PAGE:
By the way, Gold Paper 6 gets muddled when it tries to explain why PR and propaganda are different. It describes propaganda as a one-way process wherein the public (or a particular section of it) is a nominated target and the objective is to change public thinking or prompt public responsive action.
But perhaps the most successful propaganda campaign ever devised was based on two-way communication. It was also grand in scale and viral in nature.
The Four-Minute Men campaign launched by The Committee on Public Information, containing many of the founders of the PR industry, in the US during the First World War used community-based opinion-formers. They made their own speeches in favour of the war – interactively, face-to-face – on a weekly basis to small audiences reaching millions of people across the length and breadth of America.
What’s my view of a working description of PR?
I like to say – as Bill Huey did here – that PR is defined by its practice. Or, as an Hegelian might say: the spirit of PR is involved in self-realization by the process of movement, development, evolution and progress. If I had to pick one word that captures its essence it would be ‘advocacy’: the act of pleading or arguing for something to influence an outcome on behalf of clients, preferably by using two-way communication techniques. That is to stress that I am not all that interested in PR which persuades people to think a certain thing unless the PR has invited and accepted and met informed challenge by the target audience.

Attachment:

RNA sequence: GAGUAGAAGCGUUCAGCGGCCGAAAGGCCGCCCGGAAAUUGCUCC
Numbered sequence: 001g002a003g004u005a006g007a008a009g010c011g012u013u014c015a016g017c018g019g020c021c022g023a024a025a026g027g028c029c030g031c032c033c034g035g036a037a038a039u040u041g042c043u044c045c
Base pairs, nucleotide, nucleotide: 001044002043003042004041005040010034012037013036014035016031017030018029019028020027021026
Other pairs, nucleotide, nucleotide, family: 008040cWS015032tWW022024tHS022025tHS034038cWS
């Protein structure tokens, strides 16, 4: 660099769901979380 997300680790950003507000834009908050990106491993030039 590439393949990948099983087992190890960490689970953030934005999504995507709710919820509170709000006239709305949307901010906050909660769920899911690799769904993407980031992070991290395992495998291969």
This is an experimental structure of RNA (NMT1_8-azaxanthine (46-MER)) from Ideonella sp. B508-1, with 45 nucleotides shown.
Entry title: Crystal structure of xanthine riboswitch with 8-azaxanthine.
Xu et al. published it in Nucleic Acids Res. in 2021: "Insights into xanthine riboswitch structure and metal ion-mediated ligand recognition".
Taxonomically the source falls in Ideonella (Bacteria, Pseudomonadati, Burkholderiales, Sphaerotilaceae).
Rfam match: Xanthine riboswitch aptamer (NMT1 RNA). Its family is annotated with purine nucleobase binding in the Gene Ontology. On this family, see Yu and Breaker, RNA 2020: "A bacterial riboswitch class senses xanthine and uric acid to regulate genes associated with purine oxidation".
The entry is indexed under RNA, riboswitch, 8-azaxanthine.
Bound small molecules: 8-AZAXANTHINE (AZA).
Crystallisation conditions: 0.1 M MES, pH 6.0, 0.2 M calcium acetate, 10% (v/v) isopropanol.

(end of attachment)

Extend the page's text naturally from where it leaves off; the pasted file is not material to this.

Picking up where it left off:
At the end of the day, PRs have to acknowledge that they are not in business to push their own varied agendas on to their clients. Rather they represent – advocate – their employers’ interests.
PRs are more like barristers than priests. True, they can – like doctors or management consultants – help fix their employers’ problems. True, they can – like diplomats – bring the wider world to their employers and sensitise their employers to the wider world’s needs. Be they however sophisticated, flacks are hacks – they are for hire. That does not mean they leave decency or professionalism behind when they go to work.
Indeed, the definitions I recommend for them may be more rigorous and personally costly than swimming with the tide of fashionable nostrums, which is my beloved trade’s commonest activity right now.
Paul Seaman is CEO, West PR – Seaman. He has worked in environments from multinational boardrooms to Chernobyl’s disaster zones, and in countries as diverse as Switzerland and Nigeria. In London, Geneva, Munich, Donetsk, and Lagos, he has managed corporate and product communications, dealt with every kind of media, counselled at the top table and sorted things at street level, often working with clients’ serious crises. Today he lives and works near Zurich, Switzerland.mail the author